H.W. v. Comal Independent School District, 32 F.4th 454, 122 LRP 14177 (5th Cir. Apr. 27, 2022), illustrates some of the divisive issues that have emerged concerning the requirement to place students with disabilities in the least restrictive environment and furnish them the services and modifications they need for successful placement there. The case concerned an elementary school student with Down syndrome, hypothyroidism, ADHD, asthma, and a speech impediment. In the years from kindergarten and the beginning of third grade, the district developed IEPs for her, based on full evaluations and functional behavioral assessments with corresponding behavioral intervention plans. Ultimately, the district proposed a placement it called “blended,” consisting of 235 minutes per day in special education (plus additional time for speech) and 150 minutes per day in general education. Opportunity to participate with students without disabilities would be in nonacademic, extracurricular, and other such activities.
The hearing officer upheld this program as appropriate education in the least restrictive environment. The district court affirmed, as did the court of appeals. The appellate court looked to Cypress-Fairbanks Independent School District v. Michael F., 118 F.3d 245, 252 (5th Cir. 1997) and Daniel R.R. v. State Board of Education, 874 F.2d 1036, 1038 (5th Cir. 1989) as controlling authority in the Fifth Circuit. Applying Michael F., it found the student’s program sufficiently individualized and said it was designed by key stakeholders. Although the student made progress in general education, there was a dispute about how much progress the student made. Turning to Daniel R.R. and the factors it identified concerning least restrictive environment, the court said the district took adequate steps to accommodate the student in general education by implementing a modified curriculum and a behavior intervention plan, as well as inclusion support and extended school year services.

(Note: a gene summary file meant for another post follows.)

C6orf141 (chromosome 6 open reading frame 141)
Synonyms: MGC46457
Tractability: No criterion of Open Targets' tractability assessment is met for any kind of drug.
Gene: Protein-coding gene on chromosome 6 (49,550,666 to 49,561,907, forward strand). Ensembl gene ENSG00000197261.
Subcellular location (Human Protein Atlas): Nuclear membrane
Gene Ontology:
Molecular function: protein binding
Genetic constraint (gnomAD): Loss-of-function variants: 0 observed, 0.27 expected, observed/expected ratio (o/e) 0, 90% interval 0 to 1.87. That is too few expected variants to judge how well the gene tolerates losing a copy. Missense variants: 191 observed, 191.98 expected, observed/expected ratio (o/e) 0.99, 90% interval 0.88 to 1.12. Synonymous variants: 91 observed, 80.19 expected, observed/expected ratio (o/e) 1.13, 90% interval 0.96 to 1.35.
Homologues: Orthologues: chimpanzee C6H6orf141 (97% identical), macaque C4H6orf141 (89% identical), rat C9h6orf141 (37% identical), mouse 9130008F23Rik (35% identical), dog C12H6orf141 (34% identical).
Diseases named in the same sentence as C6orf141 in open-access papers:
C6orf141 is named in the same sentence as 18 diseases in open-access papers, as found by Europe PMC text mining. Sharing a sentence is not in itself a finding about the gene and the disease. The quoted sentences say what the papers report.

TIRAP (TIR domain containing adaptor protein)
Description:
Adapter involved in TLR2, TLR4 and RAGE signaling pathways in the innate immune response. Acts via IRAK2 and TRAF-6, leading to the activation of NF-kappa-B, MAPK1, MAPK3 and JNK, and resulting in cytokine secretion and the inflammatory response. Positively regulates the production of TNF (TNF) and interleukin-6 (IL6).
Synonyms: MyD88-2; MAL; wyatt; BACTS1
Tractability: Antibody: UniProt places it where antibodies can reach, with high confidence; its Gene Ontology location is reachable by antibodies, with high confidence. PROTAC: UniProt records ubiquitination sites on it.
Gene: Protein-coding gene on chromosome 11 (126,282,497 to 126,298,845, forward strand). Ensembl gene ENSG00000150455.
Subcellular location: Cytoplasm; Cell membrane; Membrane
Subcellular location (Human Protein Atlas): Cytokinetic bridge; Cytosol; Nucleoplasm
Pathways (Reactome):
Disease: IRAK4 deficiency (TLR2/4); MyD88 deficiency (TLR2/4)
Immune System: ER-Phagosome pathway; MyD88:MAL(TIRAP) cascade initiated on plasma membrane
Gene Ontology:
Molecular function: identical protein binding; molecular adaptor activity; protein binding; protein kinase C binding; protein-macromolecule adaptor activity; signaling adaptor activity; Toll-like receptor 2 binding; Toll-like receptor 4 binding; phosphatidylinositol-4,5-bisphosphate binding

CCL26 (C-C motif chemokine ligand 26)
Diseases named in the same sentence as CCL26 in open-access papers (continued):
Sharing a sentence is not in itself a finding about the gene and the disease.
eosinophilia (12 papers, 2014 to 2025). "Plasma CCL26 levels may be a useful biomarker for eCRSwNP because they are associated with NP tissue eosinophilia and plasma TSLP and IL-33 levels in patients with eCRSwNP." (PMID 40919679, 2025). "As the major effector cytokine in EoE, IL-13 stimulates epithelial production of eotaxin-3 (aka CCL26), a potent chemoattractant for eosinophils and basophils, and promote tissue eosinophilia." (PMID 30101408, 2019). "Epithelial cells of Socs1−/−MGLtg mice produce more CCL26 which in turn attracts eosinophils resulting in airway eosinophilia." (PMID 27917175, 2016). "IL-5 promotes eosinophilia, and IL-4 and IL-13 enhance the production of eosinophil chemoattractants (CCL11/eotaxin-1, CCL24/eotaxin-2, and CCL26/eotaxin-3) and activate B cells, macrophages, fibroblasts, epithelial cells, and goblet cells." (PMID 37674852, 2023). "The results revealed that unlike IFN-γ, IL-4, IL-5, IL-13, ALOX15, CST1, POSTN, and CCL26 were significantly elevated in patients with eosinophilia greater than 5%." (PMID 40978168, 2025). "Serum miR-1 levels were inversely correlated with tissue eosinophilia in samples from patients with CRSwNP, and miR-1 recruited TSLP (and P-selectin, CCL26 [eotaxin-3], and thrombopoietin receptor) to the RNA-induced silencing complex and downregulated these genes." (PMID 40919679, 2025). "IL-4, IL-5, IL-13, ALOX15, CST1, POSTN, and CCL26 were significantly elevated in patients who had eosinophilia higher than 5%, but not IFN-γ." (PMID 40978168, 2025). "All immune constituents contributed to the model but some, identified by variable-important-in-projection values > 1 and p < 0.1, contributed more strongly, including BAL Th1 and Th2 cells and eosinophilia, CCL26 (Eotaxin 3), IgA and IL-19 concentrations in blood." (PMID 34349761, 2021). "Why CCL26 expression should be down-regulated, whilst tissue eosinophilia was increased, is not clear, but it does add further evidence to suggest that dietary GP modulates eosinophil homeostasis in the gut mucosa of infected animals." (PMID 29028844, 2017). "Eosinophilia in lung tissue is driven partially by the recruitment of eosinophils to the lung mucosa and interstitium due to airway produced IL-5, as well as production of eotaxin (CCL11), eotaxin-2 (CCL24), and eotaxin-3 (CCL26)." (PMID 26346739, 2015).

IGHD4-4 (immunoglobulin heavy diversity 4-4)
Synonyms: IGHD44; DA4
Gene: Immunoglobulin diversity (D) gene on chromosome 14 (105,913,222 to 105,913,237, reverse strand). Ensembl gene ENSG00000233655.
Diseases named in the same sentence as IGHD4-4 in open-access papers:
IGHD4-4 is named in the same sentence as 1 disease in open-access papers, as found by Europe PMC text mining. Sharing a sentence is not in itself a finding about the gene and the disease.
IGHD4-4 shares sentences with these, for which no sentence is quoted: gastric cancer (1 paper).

The court said the student did not receive meaningful educational benefit in the sense of grasping the essential elements of the general education curriculum while she was in the general education classroom for academic instruction. The court said it should look not just to progress on IEP goals but rather to the student’s overall academic record, disagreeing with the approach of L.H. v. Hamilton County Department of Education, 900 F.3d 779, 793 (6th Cir. 2018), which emphasized whether the student made progress on the goals of the IEP while in general education, even if the student did not master the general education curriculum. The H.W. court stressed that H.W. was falling behind her peers in test scores and percentile rankings.
Moreover, said the court, the student had a disruptive effect on the general education classroom. “The hearing officer and district court found that although there was no direct evidence of H.W. impairing the education of other students, the totality of the evidence established that she had a ‘negative, detrimental’ effect on others,” H.W., 32 F.4th at 470, in that “she hit, bit, and kicked staff and peers; yelled, screamed, moaned, and grunted in the classroom; and swiped materials off desks,” id. The court deemed the proposed program the least restrictive environment for the student.
One might speculate whether the decisive factor for the court was the student’s disruptive effect on the general education class. The court did not go into depth about the behavior interventions that had been or might have been used to minimize the disruption, so it is difficult to assess the proper significance to attach to the behavior. But from a perspective of the development of the legal doctrine concerning least restrictive environment, the most important part of the case appears to be the conflict with the Third Circuit on the importance of progress on IEP goals as opposed to grasping the essential elements of the general education curriculum.